Republicans’ Focus Is Tax Cuts for the Rich, Not Gun Violence

In a scene right out of Groundhog Day, Speaker of the House Paul Ryan did exactly the same thing Republicans always do after mass shootings and domestic terror attacks committed by white guys; ignore the issue and change the subject.

Apparently, since Ryan offered up the typical Republican “thoughts and prayers” solution to a horrific terror attack that claimed 59 lives and injured 500-plus other Americans enjoying an outdoor concert on Monday, he had enough “gun talk” by Tuesday morning. If there is any question as to why nothing will be done to put a stop to these annual “pray for the dead” events, Ryan blowing off reporters’ queries about addressing gun violence should clarify why Americans will see more of guns involved in domestic terror attacks.

During a news conference Tuesday, when asked about Republican plans to forge ahead on an NRA bill to make killing Americans easier for the shooters to escape undetected, Ryan said he was focusing on tax cuts for corporations and the richest Americans. Ryan is more focused on helping the 400 richest families in America get richer, than the nearly 600 Americans impacted by the terrorist organization Republicans are closely aligned with and indebted to; the NRA.

Specifically, Ryan was asked if House Republicans were intent on passing a piece of NRA legislation making silencers legal in light of the deadliest mass shooting in American history. Ryan wouldn’t respond to the question because he can’t be bothered talking about gun violence when he had an opportunity to boast that Republicans are focusing on the need for corporate tax cuts; the only issue worthy of his time.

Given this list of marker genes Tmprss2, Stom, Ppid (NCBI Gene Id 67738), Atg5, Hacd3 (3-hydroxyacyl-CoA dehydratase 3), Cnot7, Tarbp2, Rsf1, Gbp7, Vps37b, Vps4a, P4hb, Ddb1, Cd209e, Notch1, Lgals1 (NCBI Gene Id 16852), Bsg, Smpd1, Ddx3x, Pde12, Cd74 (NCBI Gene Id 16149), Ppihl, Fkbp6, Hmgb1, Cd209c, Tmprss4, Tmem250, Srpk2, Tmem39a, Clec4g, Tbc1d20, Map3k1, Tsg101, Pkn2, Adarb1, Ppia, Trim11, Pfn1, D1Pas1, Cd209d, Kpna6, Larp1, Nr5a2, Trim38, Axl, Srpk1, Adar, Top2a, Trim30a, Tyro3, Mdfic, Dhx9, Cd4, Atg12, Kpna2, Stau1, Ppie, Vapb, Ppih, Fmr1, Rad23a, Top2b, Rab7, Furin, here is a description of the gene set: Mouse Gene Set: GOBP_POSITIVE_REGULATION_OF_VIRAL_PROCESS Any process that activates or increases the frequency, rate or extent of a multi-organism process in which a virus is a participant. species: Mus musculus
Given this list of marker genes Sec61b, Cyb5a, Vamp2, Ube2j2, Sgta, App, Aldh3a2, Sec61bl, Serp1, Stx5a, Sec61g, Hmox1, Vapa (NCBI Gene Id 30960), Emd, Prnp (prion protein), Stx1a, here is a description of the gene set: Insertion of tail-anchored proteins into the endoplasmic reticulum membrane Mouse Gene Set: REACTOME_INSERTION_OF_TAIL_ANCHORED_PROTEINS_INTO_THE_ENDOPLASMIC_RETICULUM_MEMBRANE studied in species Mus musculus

Ryan said he doesn’t know when the “Sportsmen Heritage and Recreational Enhancement Act” (SHARE Act), the NRA’s bill to legalize silencers, will be next scheduled for a vote, because “right now we’re focused on passing our budget.

Ryan is lying. This week’s House Republican focus was interfering with women’s reproductive rights and voting to legalize silencers; at least until their handiwork allowed a madman to rain down death on innocent Americans in Las Vegas. Republicans did pass an extremist evangelical bill because next to tax cuts for corporations and the rich, nothing consumes Republicans more than controlling women.

After Ryan changed the subject from guns to the budget, he told the gathered reporters, with a “chuckle” no less;

“By the way, we’re bringing up our budget this week – I don’t know if you knew that. The reason we’re bring up our budget this week is because we want to pass tax reform, because we think that’s one of the most important things we can do to improve people’s lives. That is our present focus and the Sportsmen’s Bill is not scheduled.

For once, the reporters were not so easily put-off and they pressed Ryan asking if he “regrets passing legislation that President Trump signed” making it easier for mentally ill people to buy guns. Ryan “guffawed” and ignored the question by calling on a different reporter who asked a related gun safety related question. Defeated, Ryan answered by framing Republicans rolling back restrictions on “people with mental illness buying guns as about protecting people’s rights.”

Ryan couldn’t leave it at that and had to lie some more by feigning concern for mental health reform; something he said “is a critical ingredient to making sure we can try to prevent mass shootings.” He’s as big a liar as his standard bearer in the White House.